Recorded Mass, Second Sunday of Easter

(Devine Mercy Sunday)

19th April 2020

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Homily 2nd Sunday of Easter 19th April 2020

When I am walking around Burnley at the moment for my daily exercise, I see nearly everything is closed; shops, businesses, pubs, restaurants and of course churches. Because of the virus, the doors of all these places are closed and locked until further notice, There are two sides to a locked door ~ on the one hand from the outside it is clear you are not to enter unless invited and from the inside when your doors are locked you feel secure from danger and things that are unwelcome are kept out.

The Gospel starts off with the Risen Lord appearing to the disciples on that first Easter Sunday evening. Though the doors, we are told are closed out of fear, they can’t keep out the Risen Lord. He shows them his wounds and greets them with “Peace be with you”, which shows the Easter peace has been won at great cost. Their initial shock and fear turns to joy as it dawns on them it really is the Lord.

Thomas however was missing: when he later hears the others have seen the Lord, he cannot believe it; he cannot accept that the Lord can have risen after such a terrible death that he had endured. The others have been able to process what this means for them, but there is a risk that Thomas will be left behind. We are told that 8 days later Jesus comes to the disciples again, even though the doors are locked. This time Thomas is there and Jesus brings his peace, reconciliation. The Lord cannot be shut out of bringing his mercy and compassion upon those he loves. Most importantly Jesus is understanding and compassionate with Thomas. Jesus knows it is unheard of for someone to rise from the dead as he had and so he is gentle and merciful with Thomas. He knows it is very important for Thomas to be able to accept the Resurrection as real and true. This will enable Thomas to take his place as an Apostle and play his part as being an essential witness to the Resurrection of the Lord. Thomas makes an enormous leap of faith then, being able to declare Jesus as His Lord and his God! He will go on to play an important role in bring the Gospel to the world and go on to die for his faith in the Risen Lord,.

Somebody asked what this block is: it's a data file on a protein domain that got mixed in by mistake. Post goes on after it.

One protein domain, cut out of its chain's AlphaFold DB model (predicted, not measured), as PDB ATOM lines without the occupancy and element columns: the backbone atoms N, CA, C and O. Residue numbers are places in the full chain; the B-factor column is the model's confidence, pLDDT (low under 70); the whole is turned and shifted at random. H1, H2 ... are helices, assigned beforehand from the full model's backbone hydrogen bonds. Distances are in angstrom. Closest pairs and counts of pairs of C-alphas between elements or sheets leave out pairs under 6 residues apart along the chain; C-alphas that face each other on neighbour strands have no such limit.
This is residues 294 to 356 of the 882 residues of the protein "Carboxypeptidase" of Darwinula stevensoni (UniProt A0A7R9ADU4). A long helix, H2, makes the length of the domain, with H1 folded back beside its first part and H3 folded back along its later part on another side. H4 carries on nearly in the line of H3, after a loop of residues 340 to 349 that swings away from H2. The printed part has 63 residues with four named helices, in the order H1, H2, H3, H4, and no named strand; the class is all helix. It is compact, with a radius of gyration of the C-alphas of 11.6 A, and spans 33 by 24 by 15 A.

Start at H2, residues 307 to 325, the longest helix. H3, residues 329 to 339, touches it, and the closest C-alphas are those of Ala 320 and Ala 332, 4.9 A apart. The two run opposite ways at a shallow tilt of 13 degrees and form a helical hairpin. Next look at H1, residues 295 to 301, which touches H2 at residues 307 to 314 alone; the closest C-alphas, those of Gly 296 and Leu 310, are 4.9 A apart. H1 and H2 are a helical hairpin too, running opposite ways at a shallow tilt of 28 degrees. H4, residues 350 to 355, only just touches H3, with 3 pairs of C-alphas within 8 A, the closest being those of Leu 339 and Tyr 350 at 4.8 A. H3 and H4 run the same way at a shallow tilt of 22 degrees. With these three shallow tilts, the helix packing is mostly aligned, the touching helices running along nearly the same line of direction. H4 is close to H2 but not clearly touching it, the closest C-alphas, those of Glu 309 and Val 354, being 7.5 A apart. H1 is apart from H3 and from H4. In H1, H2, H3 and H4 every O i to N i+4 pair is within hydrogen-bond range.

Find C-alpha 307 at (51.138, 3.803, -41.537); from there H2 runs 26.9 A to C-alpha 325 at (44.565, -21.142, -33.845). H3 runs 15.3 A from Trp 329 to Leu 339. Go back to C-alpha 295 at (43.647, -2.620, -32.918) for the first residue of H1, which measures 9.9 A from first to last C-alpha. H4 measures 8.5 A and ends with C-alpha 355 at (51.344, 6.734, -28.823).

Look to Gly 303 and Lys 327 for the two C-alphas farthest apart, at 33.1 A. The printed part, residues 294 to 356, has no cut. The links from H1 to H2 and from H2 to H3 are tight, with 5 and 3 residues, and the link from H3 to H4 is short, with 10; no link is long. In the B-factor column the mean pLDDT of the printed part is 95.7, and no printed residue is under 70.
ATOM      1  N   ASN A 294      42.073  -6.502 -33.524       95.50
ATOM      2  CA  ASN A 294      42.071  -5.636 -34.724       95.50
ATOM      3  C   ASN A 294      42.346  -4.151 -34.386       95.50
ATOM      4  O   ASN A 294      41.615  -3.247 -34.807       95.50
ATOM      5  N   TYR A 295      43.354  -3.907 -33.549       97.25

Today is also Divine Mercy Sunday which fits in nicely with John’s account of the Easter story where Jesus breathes on the disciples giving them the Holy Spirit and empowering them to forgive sins: because the the whole point of his death and Resurrection is to reconcile sinners with God. It also coincides with the story of Thomas where the Lord is merciful with him despite his doubts.

The Mass I am celebrating today is all alone, in an empty church with the doors closed and locked. We are currently in lockdown and are told to stay at home and only go out for essential reasons. Though the doors of this church are locked today, because of Easter we cannot prevent Christ from being present to us in the Words of the Gospel and He will come truly present to us on this altar in the Eucharist. Although He can’t be present today to you sacramentally, The Risen Lord is truly present in your home through your faith. The Words of Christ you have heard just now in the Gospel are real and are life giving. The spiritual communion you will make today is equally real and significant. In the same way that Jesus comes to his disciples, you cannot prevent the Risen Lord from coming into your presence.

St Peter says some important words to us in the second reading echoing the words of Christ in the Gospel to Thomas: “you did not see him yet you love him.” May your love for the Risen Lord remain strong, may you know that He as close to you today as he always is, and even you are locked in your home and locked out of church, the Risen Lord’s love for you remain as strong as ever.